By Kirsty McHugh, OUP UK
Adam Silverstein is University Research Lecturer in Near and Middle Eastern Studies and a Fellow of The Queen’s College, Oxford, and Fellow in Jewish-Muslim Relations at the Oxford Centre for Hebrew and Jewish Studies. His new book, Islamic History: A Very Short Introduction, examines the story of Islamic history, the controversies surrounding its study, and the significance it holds for Muslims and non-Muslims alike. In the original blog post below, he draws parallels between the study of Islamic history and performing magic. You can see a video of Adam talking about his book on the Meet the Author website.
“You’re a member of The Magic Circle?!” – It’s the first thing colleagues who have read my book ask and I must admit that this is something of a disappointment. After all, having invested blood, guts, and 38,000 words attempting to infect readers with my enthusiasm for Islamic history and civilization, all these readers remember is the last line of the ‘about the author’ blurb on the book’s back flap.
And yet, the fact that my membership of the Magic Circle raised eyebrows at all got me thinking about the relationship between researching Islamic history and performing Magic. Even disregarding superficial or tenuous connections – such as the fact that in the Islamic tradition Pharaoh also had conjurers engage in a magic-duel with Moses; or the fact that magicians and historians are both widely considered geeks – there are grounds for comparing the work of a magician with that of an historian of Islam. For the benefit of those of you who cannot read minds, here’s what I’m thinking.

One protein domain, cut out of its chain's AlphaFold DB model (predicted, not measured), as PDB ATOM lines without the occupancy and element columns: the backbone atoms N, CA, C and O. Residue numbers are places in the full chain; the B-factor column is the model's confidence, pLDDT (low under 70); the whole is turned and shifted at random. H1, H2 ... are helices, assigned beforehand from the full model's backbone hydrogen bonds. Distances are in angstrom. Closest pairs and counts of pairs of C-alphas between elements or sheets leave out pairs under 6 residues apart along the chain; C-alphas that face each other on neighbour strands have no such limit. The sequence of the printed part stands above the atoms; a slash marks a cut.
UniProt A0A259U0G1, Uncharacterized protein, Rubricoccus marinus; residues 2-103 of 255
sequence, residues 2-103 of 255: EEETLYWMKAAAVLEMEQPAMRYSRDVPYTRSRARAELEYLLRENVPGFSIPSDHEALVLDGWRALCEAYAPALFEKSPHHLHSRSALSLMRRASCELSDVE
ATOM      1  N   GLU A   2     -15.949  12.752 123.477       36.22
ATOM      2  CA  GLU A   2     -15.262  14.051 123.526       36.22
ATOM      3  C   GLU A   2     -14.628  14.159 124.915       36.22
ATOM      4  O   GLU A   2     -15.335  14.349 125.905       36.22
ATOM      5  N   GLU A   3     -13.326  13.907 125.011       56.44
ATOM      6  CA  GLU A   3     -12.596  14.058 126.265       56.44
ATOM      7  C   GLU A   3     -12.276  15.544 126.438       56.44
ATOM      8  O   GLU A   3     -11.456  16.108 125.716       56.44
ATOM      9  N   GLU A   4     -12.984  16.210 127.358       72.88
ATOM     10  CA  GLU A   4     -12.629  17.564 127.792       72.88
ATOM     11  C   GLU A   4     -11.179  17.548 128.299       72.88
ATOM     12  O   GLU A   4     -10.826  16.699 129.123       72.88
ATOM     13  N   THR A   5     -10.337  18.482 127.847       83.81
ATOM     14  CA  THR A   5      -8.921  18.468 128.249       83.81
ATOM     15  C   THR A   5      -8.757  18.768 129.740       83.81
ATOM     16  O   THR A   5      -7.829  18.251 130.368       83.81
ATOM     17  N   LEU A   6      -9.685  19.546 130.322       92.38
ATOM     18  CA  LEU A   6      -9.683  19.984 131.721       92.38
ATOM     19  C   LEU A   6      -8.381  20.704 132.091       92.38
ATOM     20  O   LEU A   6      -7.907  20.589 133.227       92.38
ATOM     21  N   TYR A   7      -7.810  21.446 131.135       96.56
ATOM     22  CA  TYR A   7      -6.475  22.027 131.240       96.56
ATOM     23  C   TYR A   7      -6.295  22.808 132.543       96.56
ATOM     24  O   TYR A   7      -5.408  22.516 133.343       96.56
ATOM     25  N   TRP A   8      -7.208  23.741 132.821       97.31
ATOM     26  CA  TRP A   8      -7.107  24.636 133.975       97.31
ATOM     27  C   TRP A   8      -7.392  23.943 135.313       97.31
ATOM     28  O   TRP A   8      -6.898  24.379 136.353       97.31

First, both Magic and Islamic History have been heavily shaped by ‘Orientalism’. Western scholars of Islamic history in the 19th and early-20th century were often fascinated by the exotic ‘Orient’, attracted to the region by images – real or imagined – of opulent, sensual courts and bazaars; the edginess of winding alleyways where swindlers in fezes prey on gullible passersby and snake-charmers with crazy eyes somehow eke out a living. It has been forcefully argued that such stereotypical preconceptions about ‘the Orient’ have tainted the study of Islamic history. What is less well-known is that western magicians have also been guilty of Orientalism and I’m not just thinking here of Tommy Cooper’s fez. Since the Middle Ages, magicians have been ‘going East’ in search of magic and exploiting the Orient’s mystique to add allure to their acts. Marco Polo famously described a performance of the Indian Rope Trick (as did the 14th century Muslim traveler, Ibn Battuta, who claims to have witnessed the trick while travelling through China) and the Canadian illusionist Doug Henning (1947-2000) is actually thought to have travelled to India to learn the real secrets of levitation (in case you’re wondering, gravity won the day). Similarly, the shocking death of illusionist Chung-Ling-Soo on stage, during a botched attempt at the infamous ‘bullet catch trick’, was compounded by the stunning discovery that ‘the marvelous Chinese conjurer’, as he was known, was actually an American by the name of William Ellsworth Robinson (1861-1918) who – like many other western magicians at the time – disguised himself as an ‘Oriental’ conjurer to pander to and exploit western stereotypes about the mysterious East. Some magic tricks do originate in China, India, or the Middle East, and playing cards themselves – on which everyone’s favourite ‘Uncle Al’ depends to perform his card tricks – reached Europe via the Mamluk sultans of the medieval Islamic world. But there is little doubt that ‘Orientalism’ of the fictional sort has played a significant role both in the study of Islamic history and in the performance of magic; thinking historians and magicians alike have had to grapple searchingly with this reality.